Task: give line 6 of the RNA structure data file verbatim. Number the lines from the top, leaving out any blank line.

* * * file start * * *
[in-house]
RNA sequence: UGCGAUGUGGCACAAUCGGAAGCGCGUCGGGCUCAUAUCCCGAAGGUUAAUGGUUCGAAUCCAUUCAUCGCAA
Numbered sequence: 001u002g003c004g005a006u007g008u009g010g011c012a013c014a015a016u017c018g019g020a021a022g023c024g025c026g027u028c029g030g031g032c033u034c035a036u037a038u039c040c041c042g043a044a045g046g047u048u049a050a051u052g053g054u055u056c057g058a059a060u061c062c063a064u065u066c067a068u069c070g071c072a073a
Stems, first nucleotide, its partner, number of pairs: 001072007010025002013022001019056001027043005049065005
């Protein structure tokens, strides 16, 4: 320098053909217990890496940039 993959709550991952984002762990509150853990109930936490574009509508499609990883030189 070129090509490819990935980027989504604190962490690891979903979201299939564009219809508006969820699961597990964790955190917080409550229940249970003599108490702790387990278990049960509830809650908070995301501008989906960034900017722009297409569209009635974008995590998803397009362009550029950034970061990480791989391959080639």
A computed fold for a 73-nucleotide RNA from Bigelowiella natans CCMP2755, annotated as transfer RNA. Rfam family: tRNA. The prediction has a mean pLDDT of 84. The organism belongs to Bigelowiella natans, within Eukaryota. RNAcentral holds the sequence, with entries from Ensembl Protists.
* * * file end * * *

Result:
A computed fold for a 73-nucleotide RNA from Bigelowiella natans CCMP2755, annotated as transfer RNA. Rfam family: tRNA. The prediction has a mean pLDDT of 84. The organism belongs to Bigelowiella natans, within Eukaryota. RNAcentral holds the sequence, with entries from Ensembl Protists.